lunedì 14 maggio 2007

Sagittal synostosis


3-D CT images demonstrate sagittal synostosis. Markedly increased anteroposterior diameter of the head (dolichocephaly) with flattening of the superior contour is noted. The sagittal suture is fused (Figure 1 and Figure 2), with widening of both the coronal (Figure 2) and lambdoid sutures (Figure 1 and Figure 2).

Diagnosis: Sagittal synostosis

Premature fusion of the cranial sutures is termed craniosynostosis. Approximately 80-90% cases involve isolated defects, while the remaining cases are part of a recognized syndrome. In the isolated cases, the sagittal suture is affected most often (55%), followed by the coronal (20%), lambdoid (5%), and metopic (5%) sutures. Syndromes associated with synostosis include Crouzon disease and Chotzen and Apert syndromes.

The anterior fontanel represents the intersection of the metopic, coronal, and sagittal sutures. It normally closes in children by the age of 20 months. The posterior fontanel, located at the junction of the lambdoid and sagittal sutures, closes by the age of 3 months. Skull growth is restricted in the plane perpendicular to the prematurely fused suture and enhanced in the plane parallel to it.

Sagittal synostosis produces a long and narrow skull, called scaphocephaly or dolichocephaly. The AP diameter of the skull is increased, whereas the transverse diameter is decreased. Actual head volume is normal and there is no increase in ICP, no hydrocephalus, and no neurologic deficit.

Coronal synostosis can occur bilaterally or unilaterally and is called brachycephaly and plagiocephaly (twisted and asymmetric skull), respectively. Brachycephaly results in a short, wide skull, with a shortened AP diameter with a flattened occiput and forehead. It has a higher incidence of neurologic complications, including increased ICP, optic atrophy, and mental retardation.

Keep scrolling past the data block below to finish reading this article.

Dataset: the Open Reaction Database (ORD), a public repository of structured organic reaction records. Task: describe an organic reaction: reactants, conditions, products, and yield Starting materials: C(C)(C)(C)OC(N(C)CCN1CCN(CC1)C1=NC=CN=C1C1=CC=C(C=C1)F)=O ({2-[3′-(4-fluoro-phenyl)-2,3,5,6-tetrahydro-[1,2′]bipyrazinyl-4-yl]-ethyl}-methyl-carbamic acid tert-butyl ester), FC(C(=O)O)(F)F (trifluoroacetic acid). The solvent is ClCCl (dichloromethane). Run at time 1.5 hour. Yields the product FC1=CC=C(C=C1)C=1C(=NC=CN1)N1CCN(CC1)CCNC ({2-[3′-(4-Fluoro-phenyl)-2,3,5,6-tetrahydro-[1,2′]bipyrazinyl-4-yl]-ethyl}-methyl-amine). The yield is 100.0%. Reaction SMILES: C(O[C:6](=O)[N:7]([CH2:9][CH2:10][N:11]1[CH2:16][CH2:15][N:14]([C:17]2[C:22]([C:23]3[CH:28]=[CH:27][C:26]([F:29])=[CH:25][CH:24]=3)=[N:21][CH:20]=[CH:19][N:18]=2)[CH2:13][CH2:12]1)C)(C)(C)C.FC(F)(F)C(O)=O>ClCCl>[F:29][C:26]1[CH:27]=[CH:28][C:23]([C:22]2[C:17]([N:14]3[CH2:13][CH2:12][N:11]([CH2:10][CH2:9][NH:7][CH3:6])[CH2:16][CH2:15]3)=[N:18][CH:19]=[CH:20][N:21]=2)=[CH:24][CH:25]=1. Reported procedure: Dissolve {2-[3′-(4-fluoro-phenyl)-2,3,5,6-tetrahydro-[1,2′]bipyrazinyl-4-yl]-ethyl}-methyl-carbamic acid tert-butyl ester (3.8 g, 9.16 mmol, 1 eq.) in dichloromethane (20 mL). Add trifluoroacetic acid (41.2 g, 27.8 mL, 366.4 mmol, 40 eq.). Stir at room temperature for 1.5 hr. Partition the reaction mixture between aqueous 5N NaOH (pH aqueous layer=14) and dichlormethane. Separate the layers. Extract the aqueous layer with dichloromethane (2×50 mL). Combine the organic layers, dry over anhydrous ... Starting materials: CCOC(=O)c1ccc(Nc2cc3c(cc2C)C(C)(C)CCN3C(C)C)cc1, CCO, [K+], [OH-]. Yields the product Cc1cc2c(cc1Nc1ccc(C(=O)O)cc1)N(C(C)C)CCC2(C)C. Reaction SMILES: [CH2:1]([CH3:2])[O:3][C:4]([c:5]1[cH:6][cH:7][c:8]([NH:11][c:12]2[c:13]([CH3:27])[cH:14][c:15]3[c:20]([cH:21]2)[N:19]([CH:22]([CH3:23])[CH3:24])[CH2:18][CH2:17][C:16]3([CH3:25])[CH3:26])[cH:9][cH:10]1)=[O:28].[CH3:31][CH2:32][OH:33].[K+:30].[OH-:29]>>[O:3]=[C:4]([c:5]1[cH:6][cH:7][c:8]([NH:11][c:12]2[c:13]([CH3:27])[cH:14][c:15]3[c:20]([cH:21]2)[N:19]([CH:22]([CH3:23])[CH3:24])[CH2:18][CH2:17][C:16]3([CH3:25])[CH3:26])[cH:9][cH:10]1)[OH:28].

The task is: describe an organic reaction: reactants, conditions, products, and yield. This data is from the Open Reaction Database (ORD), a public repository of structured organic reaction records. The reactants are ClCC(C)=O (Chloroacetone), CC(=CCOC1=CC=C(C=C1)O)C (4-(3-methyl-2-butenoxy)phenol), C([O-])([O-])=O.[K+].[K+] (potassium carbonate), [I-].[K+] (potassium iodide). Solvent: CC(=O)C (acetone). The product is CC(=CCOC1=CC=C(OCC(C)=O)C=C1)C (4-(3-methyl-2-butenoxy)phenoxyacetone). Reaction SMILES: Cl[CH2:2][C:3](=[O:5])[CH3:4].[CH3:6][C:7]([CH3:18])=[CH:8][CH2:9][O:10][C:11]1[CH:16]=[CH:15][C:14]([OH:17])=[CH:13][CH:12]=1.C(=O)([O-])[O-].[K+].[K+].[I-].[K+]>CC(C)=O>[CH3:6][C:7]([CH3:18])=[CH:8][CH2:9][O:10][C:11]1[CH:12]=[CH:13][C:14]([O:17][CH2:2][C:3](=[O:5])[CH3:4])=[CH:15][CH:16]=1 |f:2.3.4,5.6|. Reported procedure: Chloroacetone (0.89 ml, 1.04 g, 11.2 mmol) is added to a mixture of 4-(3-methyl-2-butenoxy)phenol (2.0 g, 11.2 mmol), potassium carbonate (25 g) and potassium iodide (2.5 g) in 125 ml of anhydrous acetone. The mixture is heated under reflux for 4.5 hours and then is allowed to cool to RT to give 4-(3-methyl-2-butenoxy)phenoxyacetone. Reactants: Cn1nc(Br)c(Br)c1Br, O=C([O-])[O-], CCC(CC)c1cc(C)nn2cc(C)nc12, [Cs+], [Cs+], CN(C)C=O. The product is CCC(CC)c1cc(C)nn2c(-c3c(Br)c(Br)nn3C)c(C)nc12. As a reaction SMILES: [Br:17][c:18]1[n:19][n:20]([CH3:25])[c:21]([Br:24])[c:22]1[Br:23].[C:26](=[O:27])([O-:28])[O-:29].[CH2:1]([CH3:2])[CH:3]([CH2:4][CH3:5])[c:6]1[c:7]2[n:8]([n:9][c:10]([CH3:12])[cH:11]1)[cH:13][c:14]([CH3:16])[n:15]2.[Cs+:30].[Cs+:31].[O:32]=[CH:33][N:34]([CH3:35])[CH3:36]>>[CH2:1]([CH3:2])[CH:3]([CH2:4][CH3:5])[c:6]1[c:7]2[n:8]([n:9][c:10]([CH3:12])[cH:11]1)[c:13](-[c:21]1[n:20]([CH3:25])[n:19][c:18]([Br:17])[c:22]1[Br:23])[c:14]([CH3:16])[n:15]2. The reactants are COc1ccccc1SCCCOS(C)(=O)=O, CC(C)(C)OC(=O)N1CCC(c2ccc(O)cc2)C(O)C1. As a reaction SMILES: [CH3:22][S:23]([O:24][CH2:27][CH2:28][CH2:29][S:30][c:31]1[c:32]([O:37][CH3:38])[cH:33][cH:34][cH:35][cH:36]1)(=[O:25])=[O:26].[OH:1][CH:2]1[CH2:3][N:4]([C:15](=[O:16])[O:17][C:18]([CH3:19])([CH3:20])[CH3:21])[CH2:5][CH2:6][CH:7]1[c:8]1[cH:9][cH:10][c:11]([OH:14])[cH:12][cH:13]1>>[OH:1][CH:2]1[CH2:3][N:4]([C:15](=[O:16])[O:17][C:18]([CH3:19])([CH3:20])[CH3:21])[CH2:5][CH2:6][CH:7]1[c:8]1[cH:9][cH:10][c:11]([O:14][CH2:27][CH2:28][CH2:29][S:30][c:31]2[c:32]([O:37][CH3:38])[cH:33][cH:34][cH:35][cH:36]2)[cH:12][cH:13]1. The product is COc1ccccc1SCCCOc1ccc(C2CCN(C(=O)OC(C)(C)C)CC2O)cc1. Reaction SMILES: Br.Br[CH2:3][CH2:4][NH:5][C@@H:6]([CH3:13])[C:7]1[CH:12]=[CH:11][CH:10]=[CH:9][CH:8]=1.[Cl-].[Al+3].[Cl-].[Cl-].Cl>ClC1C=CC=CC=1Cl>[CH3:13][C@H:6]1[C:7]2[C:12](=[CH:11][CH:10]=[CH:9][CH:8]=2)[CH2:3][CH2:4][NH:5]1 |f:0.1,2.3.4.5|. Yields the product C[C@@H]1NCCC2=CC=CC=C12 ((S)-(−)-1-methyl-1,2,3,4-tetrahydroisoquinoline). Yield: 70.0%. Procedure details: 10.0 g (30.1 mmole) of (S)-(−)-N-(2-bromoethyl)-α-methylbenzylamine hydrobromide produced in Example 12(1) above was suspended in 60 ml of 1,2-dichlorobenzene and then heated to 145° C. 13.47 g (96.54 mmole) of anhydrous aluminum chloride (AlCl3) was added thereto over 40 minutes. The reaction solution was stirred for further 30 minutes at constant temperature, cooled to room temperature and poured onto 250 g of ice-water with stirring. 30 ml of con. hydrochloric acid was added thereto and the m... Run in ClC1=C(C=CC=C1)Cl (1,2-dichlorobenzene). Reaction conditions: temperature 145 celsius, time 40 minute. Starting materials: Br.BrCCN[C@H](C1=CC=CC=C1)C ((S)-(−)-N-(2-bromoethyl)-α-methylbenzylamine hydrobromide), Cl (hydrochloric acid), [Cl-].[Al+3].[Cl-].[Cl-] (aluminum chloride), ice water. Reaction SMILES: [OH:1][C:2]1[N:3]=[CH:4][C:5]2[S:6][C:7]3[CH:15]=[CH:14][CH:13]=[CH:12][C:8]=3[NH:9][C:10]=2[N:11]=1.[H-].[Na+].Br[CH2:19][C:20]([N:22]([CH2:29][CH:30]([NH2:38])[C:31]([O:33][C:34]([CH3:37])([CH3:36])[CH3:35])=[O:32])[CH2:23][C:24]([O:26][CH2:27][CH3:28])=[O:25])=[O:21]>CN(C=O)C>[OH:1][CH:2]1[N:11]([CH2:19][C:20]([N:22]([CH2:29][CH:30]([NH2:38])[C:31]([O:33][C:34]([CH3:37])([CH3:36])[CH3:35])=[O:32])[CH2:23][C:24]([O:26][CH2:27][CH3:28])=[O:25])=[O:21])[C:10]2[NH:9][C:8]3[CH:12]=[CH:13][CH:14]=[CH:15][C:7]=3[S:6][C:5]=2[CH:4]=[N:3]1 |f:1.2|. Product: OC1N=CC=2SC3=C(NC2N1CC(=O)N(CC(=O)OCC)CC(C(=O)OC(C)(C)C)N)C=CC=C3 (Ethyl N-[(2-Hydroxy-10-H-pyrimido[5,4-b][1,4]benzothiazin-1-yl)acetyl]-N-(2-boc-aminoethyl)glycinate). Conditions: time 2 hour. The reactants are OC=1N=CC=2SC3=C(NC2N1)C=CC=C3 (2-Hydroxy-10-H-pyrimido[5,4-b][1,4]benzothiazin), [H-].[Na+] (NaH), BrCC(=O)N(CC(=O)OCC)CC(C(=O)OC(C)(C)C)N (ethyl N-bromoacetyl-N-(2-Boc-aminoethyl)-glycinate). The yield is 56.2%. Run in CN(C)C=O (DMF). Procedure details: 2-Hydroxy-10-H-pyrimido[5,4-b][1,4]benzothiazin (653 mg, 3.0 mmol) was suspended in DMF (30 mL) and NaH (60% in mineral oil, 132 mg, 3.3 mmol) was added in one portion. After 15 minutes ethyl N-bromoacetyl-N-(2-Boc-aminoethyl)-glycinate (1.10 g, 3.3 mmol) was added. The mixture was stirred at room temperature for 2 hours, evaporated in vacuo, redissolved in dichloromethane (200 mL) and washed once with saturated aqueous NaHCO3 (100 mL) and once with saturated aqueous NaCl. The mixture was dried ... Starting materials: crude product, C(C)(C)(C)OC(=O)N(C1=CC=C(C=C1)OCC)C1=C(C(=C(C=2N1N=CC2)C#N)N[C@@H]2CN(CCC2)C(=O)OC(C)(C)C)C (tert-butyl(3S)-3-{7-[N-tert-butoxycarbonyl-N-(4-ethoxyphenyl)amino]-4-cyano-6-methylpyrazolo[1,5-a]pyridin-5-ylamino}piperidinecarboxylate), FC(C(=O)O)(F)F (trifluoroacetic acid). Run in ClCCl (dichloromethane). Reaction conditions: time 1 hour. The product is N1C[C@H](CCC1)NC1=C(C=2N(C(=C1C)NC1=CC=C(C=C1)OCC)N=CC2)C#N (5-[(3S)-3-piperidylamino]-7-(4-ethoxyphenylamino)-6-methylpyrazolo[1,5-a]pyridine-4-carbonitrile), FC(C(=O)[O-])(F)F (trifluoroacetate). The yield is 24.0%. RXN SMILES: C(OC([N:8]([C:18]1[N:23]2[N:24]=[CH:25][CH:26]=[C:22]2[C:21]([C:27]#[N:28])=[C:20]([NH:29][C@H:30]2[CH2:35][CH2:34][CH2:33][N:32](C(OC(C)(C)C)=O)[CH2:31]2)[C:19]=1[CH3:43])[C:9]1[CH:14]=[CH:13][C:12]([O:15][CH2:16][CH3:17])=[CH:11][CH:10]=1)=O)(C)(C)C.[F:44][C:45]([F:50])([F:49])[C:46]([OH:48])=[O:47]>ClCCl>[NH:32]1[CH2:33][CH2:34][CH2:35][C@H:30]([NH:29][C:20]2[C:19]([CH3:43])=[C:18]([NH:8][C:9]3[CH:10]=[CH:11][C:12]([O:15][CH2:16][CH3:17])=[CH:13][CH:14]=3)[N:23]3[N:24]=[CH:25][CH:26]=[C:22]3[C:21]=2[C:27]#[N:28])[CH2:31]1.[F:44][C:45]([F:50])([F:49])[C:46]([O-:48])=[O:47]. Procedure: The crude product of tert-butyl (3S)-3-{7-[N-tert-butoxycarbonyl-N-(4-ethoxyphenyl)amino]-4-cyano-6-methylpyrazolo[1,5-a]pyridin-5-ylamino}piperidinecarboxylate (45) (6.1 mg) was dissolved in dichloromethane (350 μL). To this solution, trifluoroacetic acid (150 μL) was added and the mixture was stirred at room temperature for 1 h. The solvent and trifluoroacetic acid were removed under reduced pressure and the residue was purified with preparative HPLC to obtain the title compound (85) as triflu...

Lamboid synostosis produces a marked flattening and underdevelopment of the posterior fossa and overgrowth of the bregma may occur, resulting in a tall tower like shape called oxycephalic or turricephalic skull.

Metopic synostosis occurs in utero. It is rare, and results in a pointed forehead and hypotelorism called trigonocephaly, and has an increased risk for associated anomalies of the forebrain.

The most severe form is called the kleeblattschädel deformity or cloverleaf skull, in which the coronal, sagittal, and lambdoid sutures are all affected. The skull resembles a cloverleaf shape, and patients typically have a bulging forehead, proptotic eyes, and severe neurologic impairment.

The signs of craniosynostosis on plain radiography include bony bridging across the suture that produces beaking or heaping up of bone as well as sclerosis, straightening and narrowing of the suture.

The diagnostic value of the CT scan outweighs that of plain radiography because the sutures can be identified more accurately. In addition, CT helps in evaluating the brain for structural abnormalities (eg, hydrocephalus, agenesis of the corpus callosum) and in excluding other causes of asymmetric vault growth (eg, brain hemiatrophy, chronic subdural hematoma). Three-dimensional surface CT reconstructions can help the surgeon to accurately delineate the craniofacial deformity and plan surgical management.

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